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Preschool Expulsion Rate Is a Surprise

A study finds that more young children are asked to leave such programs than older students, showing a need for early intervention.

May 17, 2005|Carla Rivera | Times Staff Writer

Children attending preschool in California and the nation are expelled at three times the rate of older students, according to a landmark new study that is provoking surprise and alarm among educators and parents.

In a report scheduled for release today, the Yale Child Study Center found that nearly seven preschool children per 1,000 are being expelled -- for behavioral problems -- from state-funded programs, compared with 2.1 per 1,000 elementary, middle and high school students.

In addition, 4-year-olds are expelled more often than 3-year-olds, and boys are expelled at 4.5 times the rate of girls. African American children are twice as likely to be expelled as Latinos or whites and five times as likely as Asian American children.

"There are two reactions of shock to this report: from those with intimate knowledge about this problem and are shocked that there is finally data to back up their experience, and from the other group that doesn't spend a lot of time in classrooms and is shocked that any young child would be expelled," said study coauthor Walter S. Gilliam, an assistant professor of child psychiatry and psychology at Yale University.

The study, "Prekindergarteners Left Behind," explored the expulsion rates of 52 state-funded preschool programs in 40 states and serving nearly 800,000 children. Providers included public schools, Head Start, nonprofit and for-profit centers, faith-based and other community programs.

The study was based on data gathered by the Yale center's National Prekindergarten Study. Teachers in a random sample of about 4,800 classrooms were surveyed about children expelled for behavioral problems during the previous year. About 81% of teachers responded.

New Mexico had the highest rate, with 21 children expelled per 1,000 enrolled; Kentucky reported none. Expulsions for prekindergarteners exceeded those in elementary, middle and high schools in all but three states.

Expulsion rates also varied by classroom setting: the lowest in classrooms located in public schools and in Head Start programs, and the highest in faith-affiliated centers and for-profit child care.

Gilliam said many of the programs, including California's, are intended for poor families, where children would tend to have more special needs.

One implication of the findings is that children most in need of early intervention and counseling services are not receiving them.

In California, where about 135,000 students are enrolled in state-funded full-day and half-day programs, an estimated 1,008 preschoolers are expelled each year. Twelve percent of teachers in the state's 5,800 classrooms reported expelling a child, according to the report.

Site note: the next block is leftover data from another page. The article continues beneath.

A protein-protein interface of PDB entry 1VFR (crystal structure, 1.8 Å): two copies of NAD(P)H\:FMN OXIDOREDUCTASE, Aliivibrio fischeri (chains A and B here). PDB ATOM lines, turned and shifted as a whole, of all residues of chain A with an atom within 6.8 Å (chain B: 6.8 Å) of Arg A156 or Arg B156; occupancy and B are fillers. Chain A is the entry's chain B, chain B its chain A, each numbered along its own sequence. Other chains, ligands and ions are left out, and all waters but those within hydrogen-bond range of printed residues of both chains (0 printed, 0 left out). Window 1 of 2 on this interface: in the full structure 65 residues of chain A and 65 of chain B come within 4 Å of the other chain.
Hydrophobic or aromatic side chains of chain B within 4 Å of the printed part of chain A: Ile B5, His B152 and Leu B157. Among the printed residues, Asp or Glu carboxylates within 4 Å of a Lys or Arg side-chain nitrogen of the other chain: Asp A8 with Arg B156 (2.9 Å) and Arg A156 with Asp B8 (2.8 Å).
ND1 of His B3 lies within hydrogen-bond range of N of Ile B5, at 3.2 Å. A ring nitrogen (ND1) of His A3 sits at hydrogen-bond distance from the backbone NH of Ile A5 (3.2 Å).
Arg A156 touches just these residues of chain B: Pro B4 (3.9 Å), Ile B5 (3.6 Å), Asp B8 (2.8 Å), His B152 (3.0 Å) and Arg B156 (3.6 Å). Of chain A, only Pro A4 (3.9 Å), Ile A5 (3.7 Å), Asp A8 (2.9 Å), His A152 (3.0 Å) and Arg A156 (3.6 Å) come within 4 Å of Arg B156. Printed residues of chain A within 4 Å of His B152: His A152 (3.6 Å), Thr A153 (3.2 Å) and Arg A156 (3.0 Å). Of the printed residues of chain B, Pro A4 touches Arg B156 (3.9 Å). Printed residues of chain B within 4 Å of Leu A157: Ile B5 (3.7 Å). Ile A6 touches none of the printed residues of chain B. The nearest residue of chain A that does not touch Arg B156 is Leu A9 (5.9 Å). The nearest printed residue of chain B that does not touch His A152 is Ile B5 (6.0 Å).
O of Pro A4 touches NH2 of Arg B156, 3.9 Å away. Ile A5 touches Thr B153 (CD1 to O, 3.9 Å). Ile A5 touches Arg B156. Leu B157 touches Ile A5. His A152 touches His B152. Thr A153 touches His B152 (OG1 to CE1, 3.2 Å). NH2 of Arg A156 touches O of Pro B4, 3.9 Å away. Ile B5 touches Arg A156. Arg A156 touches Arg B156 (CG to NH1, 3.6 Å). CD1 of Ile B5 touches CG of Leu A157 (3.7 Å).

Michael Jett, director of child development for the state Department of Education, said officials were surprised at the findings. The state does not keep expulsion data for preschoolers, and Jett said he could remember only a handful of appeals from parents after children had been asked to leave a program. Policies surrounding such expulsions are largely a matter of local jurisdiction.

But he did not dispute the Yale numbers.

"What this study implies is that we have to examine ways in which to diagnose problems and provide support in the classroom in a way that doesn't take away from other children," Jett said. "It's an important policy question. We need to talk about what it would take to address the issue, whether it requires legislation or [more money] and what we can and can't do given our resources."

Jett said that in California, the average funding for preschool students is about $3,100 per pupil, compared with $6,000 for K-12 students.

Preschool expert Karen Hill-Scott, who headed the team that developed the tobacco tax-funded Los Angeles Universal Preschool program, said there was little direction for preschool providers or parents in how to handle difficult cases.

"There are no requirements that programs have to keep children who are highly disruptive, and if you watch [the television reality program] 'Supernanny,' you know that these children are around," she said. "But what's disturbing is that there's no apparatus to help parents navigate services, no institutional preparation for [dealing with the] extent of this problem."

Natasha Brown, a San Francisco mother of two, said her son Isaiah was repeatedly suspended from a licensed private preschool for disobedience and acting out.

As a single, working mother, Brown said she often had to jeopardize her job to pick up Isaiah and care for him. Brown said she was frustrated because even though she sought help for her son, the center had no one on site to deal with issues like hers. Now 5 and in kindergarten, Isaiah receives regular counseling and recently earned a certificate for good behavior.

"I wanted to ask, 'How do you want us to handle this child?' " she said. "I'm doing the best I can on my side, but you guys should have better-trained employees. They are too ready to expel or suspend to alleviate the problems."

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